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Backstage at the Metropolis

Ongoing work in visual rendering, mapping, posters, and agit-prop

I am fascinated by the mundane landscapes of the city.  Whether marginal or interstitial, these locations tend to provide the crucial 'backstage' functions of urban life--from airports and trainyards to creeks, canals, warehouses, gravel pits, grain silos, power stations, junkyards, recycling centers, tow lots, and trucking terminals.

The first set of works that emerged from this effort came in the form of an exhibit titled "Brooklyn-Queens Borderlands," installed for the Grand Re-opening of the Queens Museum of Art.  The exhibit used photographs and archival maps to trace the enigmatic border.  The museum even let me mark the border on its famous panorama with pink ribbon!   A follow-up article on the project appeared in the Architecture League of New York's magazine Urban Omnibus.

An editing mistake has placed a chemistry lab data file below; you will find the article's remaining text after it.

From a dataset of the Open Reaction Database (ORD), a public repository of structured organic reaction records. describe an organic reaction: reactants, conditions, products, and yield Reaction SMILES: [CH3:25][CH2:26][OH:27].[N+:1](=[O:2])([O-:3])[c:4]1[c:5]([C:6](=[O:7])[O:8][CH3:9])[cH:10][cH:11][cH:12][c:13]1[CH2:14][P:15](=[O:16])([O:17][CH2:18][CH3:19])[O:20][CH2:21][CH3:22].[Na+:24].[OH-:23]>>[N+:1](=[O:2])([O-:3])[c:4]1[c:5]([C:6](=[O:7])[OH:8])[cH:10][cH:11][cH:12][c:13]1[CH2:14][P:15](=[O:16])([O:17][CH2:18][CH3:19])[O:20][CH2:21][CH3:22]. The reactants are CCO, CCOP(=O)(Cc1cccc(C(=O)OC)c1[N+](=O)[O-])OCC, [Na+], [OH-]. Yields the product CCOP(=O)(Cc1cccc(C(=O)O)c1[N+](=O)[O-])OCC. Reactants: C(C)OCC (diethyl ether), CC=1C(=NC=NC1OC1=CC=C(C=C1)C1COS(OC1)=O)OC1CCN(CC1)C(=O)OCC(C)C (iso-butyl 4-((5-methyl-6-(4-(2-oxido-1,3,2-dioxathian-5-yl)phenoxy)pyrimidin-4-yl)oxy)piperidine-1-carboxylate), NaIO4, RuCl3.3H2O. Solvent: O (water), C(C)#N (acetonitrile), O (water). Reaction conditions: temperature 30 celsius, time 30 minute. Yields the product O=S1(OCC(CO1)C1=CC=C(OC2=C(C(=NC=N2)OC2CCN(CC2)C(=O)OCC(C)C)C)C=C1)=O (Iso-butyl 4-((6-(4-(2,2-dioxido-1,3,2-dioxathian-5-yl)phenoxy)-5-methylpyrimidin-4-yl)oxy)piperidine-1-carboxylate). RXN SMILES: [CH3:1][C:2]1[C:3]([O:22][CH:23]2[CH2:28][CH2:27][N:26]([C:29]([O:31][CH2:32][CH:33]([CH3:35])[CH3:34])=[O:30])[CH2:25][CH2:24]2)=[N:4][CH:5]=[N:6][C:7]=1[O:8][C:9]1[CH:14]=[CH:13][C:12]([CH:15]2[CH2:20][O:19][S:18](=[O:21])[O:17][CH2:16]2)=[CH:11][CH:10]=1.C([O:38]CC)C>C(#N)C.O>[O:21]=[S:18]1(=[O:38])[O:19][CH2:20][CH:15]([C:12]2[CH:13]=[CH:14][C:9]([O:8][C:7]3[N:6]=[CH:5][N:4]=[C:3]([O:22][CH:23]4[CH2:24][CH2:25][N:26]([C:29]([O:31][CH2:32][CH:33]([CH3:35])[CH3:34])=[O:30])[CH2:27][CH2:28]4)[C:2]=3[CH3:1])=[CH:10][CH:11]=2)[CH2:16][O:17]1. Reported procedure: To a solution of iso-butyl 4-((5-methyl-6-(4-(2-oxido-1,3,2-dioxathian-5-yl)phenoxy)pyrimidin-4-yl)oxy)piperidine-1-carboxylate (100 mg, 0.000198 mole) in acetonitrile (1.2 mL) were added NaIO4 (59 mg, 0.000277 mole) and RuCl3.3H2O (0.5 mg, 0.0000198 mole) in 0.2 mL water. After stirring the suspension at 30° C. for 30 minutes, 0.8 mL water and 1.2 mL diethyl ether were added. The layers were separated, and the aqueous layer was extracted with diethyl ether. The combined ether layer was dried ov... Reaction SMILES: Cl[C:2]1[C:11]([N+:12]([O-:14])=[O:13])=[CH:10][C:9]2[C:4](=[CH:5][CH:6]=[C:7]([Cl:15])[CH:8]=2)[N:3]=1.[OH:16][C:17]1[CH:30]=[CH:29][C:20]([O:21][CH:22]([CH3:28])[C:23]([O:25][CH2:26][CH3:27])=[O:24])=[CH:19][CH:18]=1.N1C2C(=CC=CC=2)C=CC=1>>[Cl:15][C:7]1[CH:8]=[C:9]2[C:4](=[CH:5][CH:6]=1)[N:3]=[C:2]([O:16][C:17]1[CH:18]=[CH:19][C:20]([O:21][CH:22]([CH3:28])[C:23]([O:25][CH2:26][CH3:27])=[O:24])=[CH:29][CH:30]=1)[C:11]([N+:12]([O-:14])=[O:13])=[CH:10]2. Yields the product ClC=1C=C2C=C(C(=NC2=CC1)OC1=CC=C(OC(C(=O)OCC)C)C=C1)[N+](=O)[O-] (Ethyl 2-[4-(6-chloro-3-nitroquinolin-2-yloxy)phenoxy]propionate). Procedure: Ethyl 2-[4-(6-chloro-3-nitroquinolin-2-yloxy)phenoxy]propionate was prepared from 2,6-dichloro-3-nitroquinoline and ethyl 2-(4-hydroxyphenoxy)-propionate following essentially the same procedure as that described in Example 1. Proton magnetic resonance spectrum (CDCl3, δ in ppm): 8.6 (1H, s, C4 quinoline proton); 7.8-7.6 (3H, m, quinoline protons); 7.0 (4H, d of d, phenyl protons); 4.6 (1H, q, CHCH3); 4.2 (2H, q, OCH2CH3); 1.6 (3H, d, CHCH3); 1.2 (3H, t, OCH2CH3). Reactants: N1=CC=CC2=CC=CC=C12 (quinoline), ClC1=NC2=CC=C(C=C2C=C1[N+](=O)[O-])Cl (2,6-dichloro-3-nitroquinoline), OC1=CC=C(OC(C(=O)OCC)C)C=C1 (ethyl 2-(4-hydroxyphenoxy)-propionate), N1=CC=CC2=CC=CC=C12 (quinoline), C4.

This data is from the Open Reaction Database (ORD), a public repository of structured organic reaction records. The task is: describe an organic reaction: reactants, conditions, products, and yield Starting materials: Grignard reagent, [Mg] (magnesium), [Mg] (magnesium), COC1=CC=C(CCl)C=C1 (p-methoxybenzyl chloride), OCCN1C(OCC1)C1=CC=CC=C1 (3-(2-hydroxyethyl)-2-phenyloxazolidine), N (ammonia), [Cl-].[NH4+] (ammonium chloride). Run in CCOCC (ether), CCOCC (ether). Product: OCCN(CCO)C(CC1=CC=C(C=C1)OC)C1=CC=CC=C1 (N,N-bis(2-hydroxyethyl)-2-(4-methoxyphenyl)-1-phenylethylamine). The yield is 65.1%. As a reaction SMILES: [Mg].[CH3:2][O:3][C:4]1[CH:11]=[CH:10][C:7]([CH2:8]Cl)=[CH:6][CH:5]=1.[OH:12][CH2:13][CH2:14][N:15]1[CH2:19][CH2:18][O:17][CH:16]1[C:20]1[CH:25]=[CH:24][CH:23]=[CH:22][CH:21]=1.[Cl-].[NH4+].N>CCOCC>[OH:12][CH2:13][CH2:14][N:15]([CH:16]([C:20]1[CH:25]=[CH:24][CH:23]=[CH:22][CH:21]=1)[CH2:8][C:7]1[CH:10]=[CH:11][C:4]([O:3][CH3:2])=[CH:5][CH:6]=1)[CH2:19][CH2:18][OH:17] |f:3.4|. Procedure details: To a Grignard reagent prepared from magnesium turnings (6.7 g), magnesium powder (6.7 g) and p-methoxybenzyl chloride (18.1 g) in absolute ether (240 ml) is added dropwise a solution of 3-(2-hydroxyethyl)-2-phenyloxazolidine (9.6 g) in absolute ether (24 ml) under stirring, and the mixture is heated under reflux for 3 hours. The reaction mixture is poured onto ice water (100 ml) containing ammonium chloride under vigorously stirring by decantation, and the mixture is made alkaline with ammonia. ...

Most recently, I designed the agitprop piece below for a Los Angeles billboard competition.  Titled "Whose River Is It?", the piece responds to the controversial announcement by the municipal government that architect Frank Ghery would be placed in charge of the redevelopment of the LA River.  To create the image, I stitched together six large, high resolution panels that could be enlarged to 20' wide.  While it placed as a runner-up in the competition, a smaller version (2' x 4') was selected for the recent juried art show "Landscapes: A Sense of Place" at Site:Brooklyn gallery.

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